Solids Level Measurement Technology Selection Considerations - Emerson Automation Experts

Solids Level Measurement Technology Selection Considerations

Emerson's Lydia Miller

Solids, unlike liquids, can have an uneven surface, making level measurement very difficult. In a Control Engineering magazine article, How to choose the right level instrument for applications, Emerson’s Lydia Miller shares tips on selecting the right level measurement technology for your application.

solids-level-measurementThree primary factors you must consider include:

  • Specific material characteristics
  • Installation considerations
  • Measurement needs

Lydia opens noting level characteristics for solids:

Solids, on the other hand, form piles. If a pipe or chute is sending granules into a vessel, the highest point will be directly under the pipe. The difference between the highest and lowest point in the vessel may be great, or it may be quite uniform, depending on the material and other factors.

The angle of repose or steepness of the pile determines when the solids material will fall down the sides:

Spherical plastic pellets will not pile up very high because they roll down the sides of their own hill. Other products, even if they aren’t sticky, can form higher piles due to the particle shape or natural cohesiveness. Under most circumstances, few products have an angle of repose below 30 deg or above 45 deg. Even wet sand, if allowed to move freely, will not pile up steeper than 45 deg.

Three of the most common technologies for solids level measurement include:

  • Guided-wave radar using a probe to direct the pulse travel
  • Noncontacting radar
  • Acoustic

Guided wave radar (GWR) measurement includes a rigid or flexible probe down which the radar signal travels until reflected back by the solids material. Lydia highlights some considerations when using GWR technology:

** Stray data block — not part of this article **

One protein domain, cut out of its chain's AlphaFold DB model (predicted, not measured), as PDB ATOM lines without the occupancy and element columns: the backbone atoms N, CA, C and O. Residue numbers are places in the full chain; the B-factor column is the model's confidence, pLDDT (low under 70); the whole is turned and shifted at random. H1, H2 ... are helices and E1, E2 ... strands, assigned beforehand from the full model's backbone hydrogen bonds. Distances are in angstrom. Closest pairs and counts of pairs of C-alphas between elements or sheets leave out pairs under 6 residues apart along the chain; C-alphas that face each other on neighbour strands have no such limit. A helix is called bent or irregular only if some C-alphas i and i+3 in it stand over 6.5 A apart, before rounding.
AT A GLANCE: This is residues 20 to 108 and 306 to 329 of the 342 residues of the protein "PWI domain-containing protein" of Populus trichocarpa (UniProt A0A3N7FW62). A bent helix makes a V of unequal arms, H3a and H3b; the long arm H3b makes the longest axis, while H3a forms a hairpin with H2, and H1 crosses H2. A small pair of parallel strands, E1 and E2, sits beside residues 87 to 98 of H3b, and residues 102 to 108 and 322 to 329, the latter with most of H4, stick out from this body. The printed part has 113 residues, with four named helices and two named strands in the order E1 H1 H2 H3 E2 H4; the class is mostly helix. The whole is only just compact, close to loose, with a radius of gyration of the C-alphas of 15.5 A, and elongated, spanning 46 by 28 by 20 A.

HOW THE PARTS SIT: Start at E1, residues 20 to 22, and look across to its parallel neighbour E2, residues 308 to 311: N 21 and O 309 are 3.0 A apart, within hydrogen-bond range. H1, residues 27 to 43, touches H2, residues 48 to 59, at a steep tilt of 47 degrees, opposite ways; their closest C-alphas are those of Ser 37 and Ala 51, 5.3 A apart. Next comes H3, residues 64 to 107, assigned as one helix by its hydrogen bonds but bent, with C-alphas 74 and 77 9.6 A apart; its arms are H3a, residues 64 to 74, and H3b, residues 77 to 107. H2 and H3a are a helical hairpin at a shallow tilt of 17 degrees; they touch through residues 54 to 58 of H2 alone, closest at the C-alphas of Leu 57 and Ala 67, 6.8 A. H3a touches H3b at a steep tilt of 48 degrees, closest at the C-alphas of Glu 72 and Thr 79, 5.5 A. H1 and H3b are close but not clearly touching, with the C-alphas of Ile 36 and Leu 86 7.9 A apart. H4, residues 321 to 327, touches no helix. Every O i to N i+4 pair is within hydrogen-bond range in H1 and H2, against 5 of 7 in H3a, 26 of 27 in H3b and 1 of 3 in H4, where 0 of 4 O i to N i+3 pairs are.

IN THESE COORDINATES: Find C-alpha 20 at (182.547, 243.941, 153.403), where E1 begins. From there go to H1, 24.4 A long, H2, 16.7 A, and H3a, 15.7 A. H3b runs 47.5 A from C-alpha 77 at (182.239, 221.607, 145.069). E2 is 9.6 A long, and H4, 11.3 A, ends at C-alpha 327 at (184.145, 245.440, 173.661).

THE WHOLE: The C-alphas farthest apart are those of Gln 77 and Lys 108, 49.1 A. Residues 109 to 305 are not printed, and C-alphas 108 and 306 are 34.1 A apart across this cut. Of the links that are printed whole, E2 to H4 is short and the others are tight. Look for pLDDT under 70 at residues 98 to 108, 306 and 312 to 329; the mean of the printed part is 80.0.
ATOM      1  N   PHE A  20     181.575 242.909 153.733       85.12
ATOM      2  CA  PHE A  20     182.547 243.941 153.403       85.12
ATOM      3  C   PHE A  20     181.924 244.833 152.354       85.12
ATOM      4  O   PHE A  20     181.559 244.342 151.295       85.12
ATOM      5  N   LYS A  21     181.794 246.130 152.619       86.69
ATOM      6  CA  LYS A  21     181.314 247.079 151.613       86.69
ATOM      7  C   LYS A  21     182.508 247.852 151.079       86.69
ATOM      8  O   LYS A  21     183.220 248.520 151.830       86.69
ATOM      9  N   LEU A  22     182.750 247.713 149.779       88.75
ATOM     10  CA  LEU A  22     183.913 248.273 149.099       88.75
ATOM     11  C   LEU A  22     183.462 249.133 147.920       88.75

Some probes are made from flexible cable while others are rigid rods. Flexible probes are better for solids because when large amounts of material start moving, the forces can bend or even break a rigid probe due to the unevenness of movement, particularly when the vessel is filling or emptying.

Probes can be yanked out of the instrument housing, or worse, a well-reinforced probe can simply pull the top of the vessel down. But the tensile force can be calculated to avoid these situations. Depending on the material, frequent movement close to the probe can also cause abrasion and premature wear. Still, in the right application, a guided-wave radar instrument can be a very accurate and economical choice.

Noncontacting radar does not use the probe but rather an antenna to read the radar signals bouncing back off the surface. Accuracy:

…depends on the strength and repeatability of the return signal. The characteristics able to create a strong signal make for major differences between radar and acoustic methods. Radar instruments depend primarily on the dielectric constant (DC) of the material, while acoustic instruments depend on bulk density.

This measurement technology is good for production silos up to 20 meters tall, handles rapid level changes and is a good fit for narrow silos or where obstacles are present.

The angle of solid off which the radar signals reflect can pose a challenge:

…if the pulse hits a slope, part of it can be reflected to the side of the vessel and not captured… In most situations, enough of the signal is returned to get a usable measurement, but if the material has a low DC and a high angle of repose, it makes for a difficult combination. Special solids algorithms in the instruments and parabolic antennas can help with measurements in solids applications.

Solids level and volume measurement reflections

Acoustic 3D Solids Scanner level information:

…can create a topographical map of the surface inside the vessel. In very large vessels, individual pictures from multiple instruments can be knit together into a very precise larger image covering the surface of the material from wall-to-wall…

Acoustic level measurement is preferred when larger surface areas need to be measured or precise volume measurements are required.

Read the article for more on considerations in selecting the right measurement technology for your solids level measurement application. You can also connect and interact with other level measurement experts in the Level group of the Emerson Exchange 365 community.

Posted Tuesday, December 13th, 2016 under Level.

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